A month afterward Jefferson had better luck with his composition. He was second on the committee — of which the members were chosen by ballot and took rank according to the number of votes received by them respectively — deputed to draw the reply of Congress to Lord North’s “conciliatory proposition.” He based his paper on the reply already drawn by him for the Virginian Burgesses, and was gratified by seeing it readily accepted. A few days later Congress adjourned, and Jefferson resumed his seat and duties in the State Convention, by which he was at once reelected to Congress, this time standing third on the list of delegates.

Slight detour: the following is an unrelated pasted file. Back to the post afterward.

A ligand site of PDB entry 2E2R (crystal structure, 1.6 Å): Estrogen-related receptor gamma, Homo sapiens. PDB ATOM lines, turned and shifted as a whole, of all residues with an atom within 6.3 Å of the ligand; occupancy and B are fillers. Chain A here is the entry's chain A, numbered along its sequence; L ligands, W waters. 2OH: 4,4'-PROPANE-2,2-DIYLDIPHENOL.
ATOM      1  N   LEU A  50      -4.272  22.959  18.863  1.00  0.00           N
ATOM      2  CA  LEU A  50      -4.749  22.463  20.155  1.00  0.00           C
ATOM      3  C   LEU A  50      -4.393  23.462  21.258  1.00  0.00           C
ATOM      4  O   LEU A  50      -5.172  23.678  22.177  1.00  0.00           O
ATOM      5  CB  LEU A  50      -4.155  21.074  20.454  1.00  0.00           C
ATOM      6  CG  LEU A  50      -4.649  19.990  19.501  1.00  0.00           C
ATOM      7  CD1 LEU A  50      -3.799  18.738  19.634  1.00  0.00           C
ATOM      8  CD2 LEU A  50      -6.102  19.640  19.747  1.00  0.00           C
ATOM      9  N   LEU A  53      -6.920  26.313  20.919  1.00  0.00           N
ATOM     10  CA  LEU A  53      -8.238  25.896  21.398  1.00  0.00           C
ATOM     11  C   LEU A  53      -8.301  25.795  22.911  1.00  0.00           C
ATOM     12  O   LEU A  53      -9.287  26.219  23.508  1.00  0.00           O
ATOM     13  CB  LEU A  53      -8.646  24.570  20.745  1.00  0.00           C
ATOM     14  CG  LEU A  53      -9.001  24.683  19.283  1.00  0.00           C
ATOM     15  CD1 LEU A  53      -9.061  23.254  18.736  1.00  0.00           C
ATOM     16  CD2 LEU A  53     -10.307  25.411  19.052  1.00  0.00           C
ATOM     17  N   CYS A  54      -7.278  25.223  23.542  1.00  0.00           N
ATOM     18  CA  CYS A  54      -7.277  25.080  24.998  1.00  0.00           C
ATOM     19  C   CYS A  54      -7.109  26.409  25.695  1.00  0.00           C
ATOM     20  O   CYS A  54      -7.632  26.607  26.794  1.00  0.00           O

Much time has been wasted in idle efforts to determine precisely when and by whom the idea of separation and consequent independence of the provinces was first broached before the Colonial Congress. The inquiry is useless for many reasons, but conclusively so because all the evidence which the world is ever likely to see has been already adduced and has not sufficed to remove the question out of the domain of discussion. The truth is that while no intelligent man could help contemplating this probable conclusion, all deprecated it, many with more of anxiety than resolution, but not a few with a more daring spirit. In varying moods even the same individual might have different feelings. In his habitual frame of mind Jefferson thought separation to be daily approaching, and in the near presence of so momentous an event he was so far grave and dubious as to express a strong disinclination for it, though avowedly preferring it with all its possible train of woes to a continuance of the present oppression. He was too thoughtful not to be a reluctant revolutionist, but for the same reason he was sure to be a determined one. His relative, John Randolph, Attorney-General of the colony, was a loyalist, and in the summer of 1775 was about to remove to England. Jefferson wrote to him a friendly, serious letter, suggesting some considerations which he hoped that Randolph might have opportunity to lay before the English government, advantageously for both parties. He deprecates the present “contention” and the “continuance of confusion,” which for him constitute, “of all states but one, the most horrid.” He says that England: